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Key value for chemical safety assessment

Effects on fertility

Additional information

The potential for tertiary butyl acetate to cause reproductive toxicity is well understood.  In the key study, a reproductive and developmental toxicity screening study conducted according to EPA OPPTS Guideline 870.3650, male and female Sprague-Dawley rats were exposed to up to 1600 ppm tertiary butyl acetate by inhalation for 6 hours/day, 7 days/week during premating, mating, gestation, and lactation for a total of 109-110 exposure days for males and 97-119 exposure days for females. There were no treatment-related effects on reproductive endpoints for males (weight of testis, epididymis, and cauda; sperm motility, production rate, count or morphology) or females (estrous cycle length or percentage of time spent in the various estrous stages). There also were no test material-related effects on reproductive performance as measured by male and female mating indices, male and female fertility indices, male copulation and female conception indices, and mean numbers of days between pairing and coitus when compared to control group values. In a key repeat-exposure study conducted according to EPA OPPTS Guideline 870.3465, male and female CD-1 mice were exposed to up to 1600 ppm tertiary butyl acetate for 6 hours/day, 7 days/week for 13 weeks. There were no treatment-related effects on estrous cycle length or macroscopic/ microscopic effects on reproductive organs including epididymides, mammary gland, ovaries/oviducts, prostate, seminal vesicles, testes, uterus or vagina.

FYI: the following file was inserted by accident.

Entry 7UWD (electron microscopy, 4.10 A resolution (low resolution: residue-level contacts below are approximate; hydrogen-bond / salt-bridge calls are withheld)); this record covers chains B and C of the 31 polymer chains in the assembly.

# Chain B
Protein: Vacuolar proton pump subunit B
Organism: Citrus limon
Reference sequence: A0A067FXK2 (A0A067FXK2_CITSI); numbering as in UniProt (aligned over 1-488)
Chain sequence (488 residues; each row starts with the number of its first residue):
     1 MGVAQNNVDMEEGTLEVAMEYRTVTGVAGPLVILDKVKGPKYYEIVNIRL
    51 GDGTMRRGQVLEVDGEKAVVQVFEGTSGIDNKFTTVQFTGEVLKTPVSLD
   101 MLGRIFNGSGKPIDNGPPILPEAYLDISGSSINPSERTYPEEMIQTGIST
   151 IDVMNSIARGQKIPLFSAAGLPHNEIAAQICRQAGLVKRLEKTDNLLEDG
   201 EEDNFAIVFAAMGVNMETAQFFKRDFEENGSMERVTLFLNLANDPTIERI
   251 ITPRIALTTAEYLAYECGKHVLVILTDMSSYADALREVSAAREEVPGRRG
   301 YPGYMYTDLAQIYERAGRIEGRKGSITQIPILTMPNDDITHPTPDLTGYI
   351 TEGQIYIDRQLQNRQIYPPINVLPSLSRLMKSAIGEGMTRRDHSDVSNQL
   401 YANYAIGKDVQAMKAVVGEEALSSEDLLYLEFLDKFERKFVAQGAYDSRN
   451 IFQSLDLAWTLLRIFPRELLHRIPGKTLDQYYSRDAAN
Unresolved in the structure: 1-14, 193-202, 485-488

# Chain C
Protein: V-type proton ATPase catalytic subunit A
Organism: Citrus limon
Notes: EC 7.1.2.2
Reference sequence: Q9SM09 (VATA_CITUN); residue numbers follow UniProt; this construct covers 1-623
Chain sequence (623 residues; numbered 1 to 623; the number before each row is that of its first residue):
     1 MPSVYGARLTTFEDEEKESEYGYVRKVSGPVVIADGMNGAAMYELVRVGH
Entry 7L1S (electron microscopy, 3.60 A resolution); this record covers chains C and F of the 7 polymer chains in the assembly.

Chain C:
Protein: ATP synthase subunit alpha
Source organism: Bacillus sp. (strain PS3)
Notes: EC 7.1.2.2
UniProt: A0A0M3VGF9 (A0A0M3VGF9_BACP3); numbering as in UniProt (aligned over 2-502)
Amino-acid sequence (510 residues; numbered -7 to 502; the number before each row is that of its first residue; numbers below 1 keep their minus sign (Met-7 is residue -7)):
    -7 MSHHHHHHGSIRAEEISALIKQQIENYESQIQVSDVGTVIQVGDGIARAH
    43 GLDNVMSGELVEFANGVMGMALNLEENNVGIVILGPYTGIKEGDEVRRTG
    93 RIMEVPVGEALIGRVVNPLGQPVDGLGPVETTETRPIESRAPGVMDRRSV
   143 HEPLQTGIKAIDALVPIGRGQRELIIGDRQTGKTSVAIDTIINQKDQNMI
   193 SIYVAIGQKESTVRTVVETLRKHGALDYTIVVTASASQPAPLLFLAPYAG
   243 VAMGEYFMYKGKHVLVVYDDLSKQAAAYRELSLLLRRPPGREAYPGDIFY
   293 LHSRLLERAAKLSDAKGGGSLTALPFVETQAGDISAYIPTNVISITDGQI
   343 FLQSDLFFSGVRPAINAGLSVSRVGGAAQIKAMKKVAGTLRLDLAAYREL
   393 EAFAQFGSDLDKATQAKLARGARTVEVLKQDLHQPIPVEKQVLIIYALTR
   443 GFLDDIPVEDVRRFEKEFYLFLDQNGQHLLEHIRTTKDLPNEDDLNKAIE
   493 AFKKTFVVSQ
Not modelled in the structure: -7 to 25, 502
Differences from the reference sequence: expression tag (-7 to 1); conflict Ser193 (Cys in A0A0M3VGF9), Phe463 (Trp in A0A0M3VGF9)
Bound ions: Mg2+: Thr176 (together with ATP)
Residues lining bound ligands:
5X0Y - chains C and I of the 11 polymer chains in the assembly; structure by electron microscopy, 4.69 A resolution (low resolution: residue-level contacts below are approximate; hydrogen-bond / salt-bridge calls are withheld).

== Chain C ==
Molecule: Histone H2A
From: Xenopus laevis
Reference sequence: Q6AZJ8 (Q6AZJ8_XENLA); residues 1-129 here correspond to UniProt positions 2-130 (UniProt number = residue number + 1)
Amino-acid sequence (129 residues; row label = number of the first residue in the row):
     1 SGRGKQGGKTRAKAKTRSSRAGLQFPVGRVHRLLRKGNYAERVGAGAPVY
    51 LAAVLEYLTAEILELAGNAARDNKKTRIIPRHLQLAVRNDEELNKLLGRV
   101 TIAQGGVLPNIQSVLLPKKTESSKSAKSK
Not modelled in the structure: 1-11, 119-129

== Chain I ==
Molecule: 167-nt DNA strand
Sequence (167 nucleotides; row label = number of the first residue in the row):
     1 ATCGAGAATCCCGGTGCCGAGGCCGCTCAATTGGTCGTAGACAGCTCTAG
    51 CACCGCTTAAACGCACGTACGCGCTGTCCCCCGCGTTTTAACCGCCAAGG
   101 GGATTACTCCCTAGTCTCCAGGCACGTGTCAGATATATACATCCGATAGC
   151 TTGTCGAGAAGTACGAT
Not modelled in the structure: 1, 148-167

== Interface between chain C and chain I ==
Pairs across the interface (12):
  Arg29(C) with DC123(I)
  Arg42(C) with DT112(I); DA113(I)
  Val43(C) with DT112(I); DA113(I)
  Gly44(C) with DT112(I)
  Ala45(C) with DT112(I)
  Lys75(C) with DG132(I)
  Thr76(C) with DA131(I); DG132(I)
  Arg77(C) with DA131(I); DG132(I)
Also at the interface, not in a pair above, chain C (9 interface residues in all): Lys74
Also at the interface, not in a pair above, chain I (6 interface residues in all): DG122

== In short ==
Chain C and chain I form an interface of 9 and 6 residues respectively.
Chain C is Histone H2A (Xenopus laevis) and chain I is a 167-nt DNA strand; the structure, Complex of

These studies have been discussed and expertly reviewed in a publication by Faber et al (2014), with the citation appearing in the relevant toxicity to reproduction and developmental toxicity endpoint study records

 

In addition to data for tertiary butyl acetate, read-across data for tertiary butyl alcohol, the primary in vivo metabolite of tertiary butyl acetate, should be considered in the overall evaluation of reproductive toxicity. In a reproduction/ developmental toxicity screening study in rats (Huntingdon Life Sciences, 2004), tertiary butyl alcohol was administered to male and female rats by oral gavage at dose levels of 0, 64, 160, 400 and 1000 mg/kg bw/day for up to 63 days in males and from 4 weeks prior to mating through Post Natal Day 21 in females. Even at dose levels that caused mild to moderate transient systemic toxicity in both sexes of the parental generation and reduced feed consumption and weight gain, there were no adverse effects on any reproductive parameters including mating index, fertility index, pregnancy index, or gestation index.

 

Effects on developmental toxicity

Additional information